By Tony Attwood
Alexander “Alex” Manninger was born 4 June 1977 and has one of the most extraordinary histories in modern football I have ever seen.
So odd is his story that I have no idea which bits are right, not least because I am having trouble with Alex’ basic appearance figures for Arsenal as Arsenal.com Wikipedia, and Dean Hayes’ usually reliable guide all show different totals for the number of games played for Arsenal.
Here are the competing figures:
Arsenal.com “He may have only made 63 starts during his five years in north London…”
Against this, Dean Hayes guide has him playing 38 league games, and one appearance as a substitute. Wiki has him playing 30.
As for his club list Wiki has him playing for 15 different clubs with Siena having the highest number of games: 64.
So until someone has the time to plough through all the official records of games played we have to leave it as “he played for Arsenal”.
As for his time at Arsenal, he was signed in June 1997, and he played as a reserve to David Seaman. He got his first change at the start of 1998 aged 20 and was involved in a run of six games without letting in a goal.
Most memorably he was in goal for the Man U game away in March 1988 when Marc Overmars scored the only (but often showed) goal of the game. I think the picture of the fan almost bursting a blood vessel or nine shouting “yes” at the end of a match (which is often shown on the “big screen”) comes from the end of that game. At least that’s how I remember it; Sky used it as an icon for a while.
So all was set fair, and in that March he was named as Premier League player of the month.
Arsenal.com then make an interesting point: “Although he did not play the required number of games to receive a League Winner’s medal, Alex was rightfully awarded with one.” I wonder how that was arranged – Wiki has it that the League said he had made such a contribution to the game that he deserved the medal. I wonder if that was a first.
He stayed for four seasons in which he played some games (but everyone seems to disagree how many) before moving on to Fiorentina in 2002.
His move was hastened when Arsenal purchased Richard wright in 2001, and Manninger became third choice. It seems a rapid fall from “player of the month” to third choice keeper. He went on loan to Fiorentina and when that was over he was transferred to Espanyol for around £1m.
Why Arsenal demoted him and sold him I don’t know – especially after such heroics, but there was clearly something wrong since Espanyol sold Alex on after just seven weeks. One story is that there never was a completed transfer, the other that Espanyol didn’t have the money to buy him. The latter seems less likely since Spanish clubs regularly buy players without having the money to do so, and then pay over a number of years. Maybe they were slow with the first down-payment of £250,000.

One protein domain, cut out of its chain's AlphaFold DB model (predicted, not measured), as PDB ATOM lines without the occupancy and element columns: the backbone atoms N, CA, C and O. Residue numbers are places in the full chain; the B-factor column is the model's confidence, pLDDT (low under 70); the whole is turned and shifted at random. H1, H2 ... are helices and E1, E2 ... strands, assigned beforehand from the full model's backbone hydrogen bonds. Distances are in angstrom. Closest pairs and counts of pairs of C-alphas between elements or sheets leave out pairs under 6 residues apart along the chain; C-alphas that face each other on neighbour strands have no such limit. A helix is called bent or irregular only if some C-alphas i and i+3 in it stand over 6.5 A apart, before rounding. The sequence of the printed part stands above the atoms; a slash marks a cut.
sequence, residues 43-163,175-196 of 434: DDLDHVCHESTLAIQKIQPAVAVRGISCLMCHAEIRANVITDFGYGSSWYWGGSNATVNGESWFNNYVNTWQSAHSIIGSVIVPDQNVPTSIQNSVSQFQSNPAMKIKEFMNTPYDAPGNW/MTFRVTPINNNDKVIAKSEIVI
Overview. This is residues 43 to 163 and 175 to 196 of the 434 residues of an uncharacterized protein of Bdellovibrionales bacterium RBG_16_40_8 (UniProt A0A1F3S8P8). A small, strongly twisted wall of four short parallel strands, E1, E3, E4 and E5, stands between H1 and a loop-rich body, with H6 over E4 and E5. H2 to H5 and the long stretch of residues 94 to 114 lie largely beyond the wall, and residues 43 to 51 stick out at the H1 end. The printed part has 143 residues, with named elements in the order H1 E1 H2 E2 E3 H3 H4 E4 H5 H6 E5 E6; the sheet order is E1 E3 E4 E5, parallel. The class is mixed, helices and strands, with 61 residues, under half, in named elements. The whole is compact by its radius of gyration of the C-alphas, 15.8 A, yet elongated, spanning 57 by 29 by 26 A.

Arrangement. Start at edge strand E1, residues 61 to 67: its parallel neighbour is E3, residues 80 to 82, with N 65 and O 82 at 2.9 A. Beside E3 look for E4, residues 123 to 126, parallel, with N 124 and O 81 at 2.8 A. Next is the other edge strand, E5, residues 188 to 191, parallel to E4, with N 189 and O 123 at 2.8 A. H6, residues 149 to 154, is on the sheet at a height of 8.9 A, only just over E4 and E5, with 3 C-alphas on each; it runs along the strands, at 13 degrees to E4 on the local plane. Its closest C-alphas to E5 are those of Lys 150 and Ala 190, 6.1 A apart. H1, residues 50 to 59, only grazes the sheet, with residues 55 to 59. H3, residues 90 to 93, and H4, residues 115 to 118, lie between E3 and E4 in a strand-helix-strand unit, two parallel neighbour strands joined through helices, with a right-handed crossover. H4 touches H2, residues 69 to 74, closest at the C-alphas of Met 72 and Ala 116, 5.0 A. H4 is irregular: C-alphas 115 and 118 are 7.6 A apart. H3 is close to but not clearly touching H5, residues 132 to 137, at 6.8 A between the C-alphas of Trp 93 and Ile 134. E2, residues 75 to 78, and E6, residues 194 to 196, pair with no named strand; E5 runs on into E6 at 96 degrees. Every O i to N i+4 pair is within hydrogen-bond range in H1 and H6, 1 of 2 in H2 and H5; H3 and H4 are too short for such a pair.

Quite what happened next I am not sure either, but he then moved to Torino in January 2003, but only for six months before going on to Bologna. He went on loan to Brescia Calcio in July 2004, and then in August went to AC Siena on loan.
So the story continues, with spells at Red Bull Salzburg, A.C. Siena again, where he did play the most games but was then released on a free transfer and duly went back to Red Bull before going to Udinese Calcio. He stayed for two weeks before signing for Juventus. Between 2008 and 2012 he made 35 appearances.
The comings and goings may be coincidences, but if so Manninger is one of the most unlucky players around. But, I wonder. He looked so good when he played for us, he looked destined to become our number 1, or go to another big club and make his name. Could it be that whatever happened at Arsenal happened elsewhere too?
But even if some of the facts in the list below are wrong (and given the disagreement over number of games at Arsenal they might be) he has moved and moved and moved, and some of the moves seem so fast one wonders…. Below is the table of his career from Wiki. But given the three different totals given for his period of Arsenal, I can’t guarantee any of it. The Wiki figures always count league games.
|1995||→ Vorwärts Steyr (loan)||5||(0)|
|2001–2002||→ Fiorentina (loan)||24||(0)|
|2004–2005||→ Siena (loan)||19||(0)|
|2005–2006||Red Bull Salzburg||16||(0)|
|2008||Red Bull Salzburg||0||(0)|
- Woolwich Arsenal: The club that changed football – Arsenal’s early years
- Making the Arsenal – how the modern Arsenal was born in 1910
- The Crowd at Woolwich Arsenal FC: crowd behaviour at the early matches